A few summers ago I was asked to teach at a summer camp for young gifted and talented students. The class I was teaching was CSI, so the students got to play with all sorts of things like evidence and special equipment. I had almost everything I needed to teach the class except a microscope.
I was working with a budget so I knew that I couldn't just go out and get a $1000 school microscope that I was used to having. So in a crunch I went to a local toy store and bought a $70 Digital Blue USB microscope and boy was I shocked when I started to use it.
First off, USB microscopes are way cooler for students to use than those regular laboratory-type ones. This one was light and plastic, with see-through parts so you could see all the insides of the microscope.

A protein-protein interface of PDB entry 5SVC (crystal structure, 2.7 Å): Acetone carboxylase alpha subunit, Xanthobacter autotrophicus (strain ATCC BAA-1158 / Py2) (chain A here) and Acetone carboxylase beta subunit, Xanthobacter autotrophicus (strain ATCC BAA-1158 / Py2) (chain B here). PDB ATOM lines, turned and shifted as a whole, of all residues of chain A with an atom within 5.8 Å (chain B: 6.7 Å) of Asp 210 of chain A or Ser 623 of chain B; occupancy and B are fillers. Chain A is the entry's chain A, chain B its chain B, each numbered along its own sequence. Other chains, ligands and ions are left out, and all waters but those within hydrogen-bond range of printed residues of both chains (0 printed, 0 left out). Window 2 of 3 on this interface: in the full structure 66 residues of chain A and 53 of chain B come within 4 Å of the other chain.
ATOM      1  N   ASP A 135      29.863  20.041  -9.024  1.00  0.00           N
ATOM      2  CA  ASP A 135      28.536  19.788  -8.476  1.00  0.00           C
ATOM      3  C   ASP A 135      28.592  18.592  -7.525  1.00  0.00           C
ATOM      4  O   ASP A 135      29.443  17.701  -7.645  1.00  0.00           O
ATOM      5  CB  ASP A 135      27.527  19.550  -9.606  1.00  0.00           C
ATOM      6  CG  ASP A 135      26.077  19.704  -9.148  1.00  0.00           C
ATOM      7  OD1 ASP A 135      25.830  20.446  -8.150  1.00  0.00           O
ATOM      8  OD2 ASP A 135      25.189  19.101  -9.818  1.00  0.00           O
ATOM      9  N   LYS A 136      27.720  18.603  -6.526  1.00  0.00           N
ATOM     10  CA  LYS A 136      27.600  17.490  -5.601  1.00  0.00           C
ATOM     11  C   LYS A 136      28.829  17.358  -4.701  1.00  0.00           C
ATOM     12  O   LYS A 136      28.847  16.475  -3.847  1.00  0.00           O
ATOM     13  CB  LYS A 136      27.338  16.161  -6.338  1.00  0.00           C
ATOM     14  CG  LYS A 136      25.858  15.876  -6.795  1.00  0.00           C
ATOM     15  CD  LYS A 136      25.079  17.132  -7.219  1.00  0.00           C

Next, the software that runs the microscope is the best part about it. You can turn on the top or bottom light, record video or just take a photo. Try doing that with a regular school microscope.
You can even pop the microscope off the stand and use it on a person's head to check for lice!
I used these features in my CSI class; students had to find certain parts of key evidence and then take a photo and email me a copy of the photo. For example, they had to match dirt found on a victim to six different dirt samples. This little $70 microscope did the job.
The lesson that I learned from this is that school technology does not have to be expensive to be good. It is not always the rule as you get what you pay for. Sometimes the best solutions to a school technology problem can be the cheapest.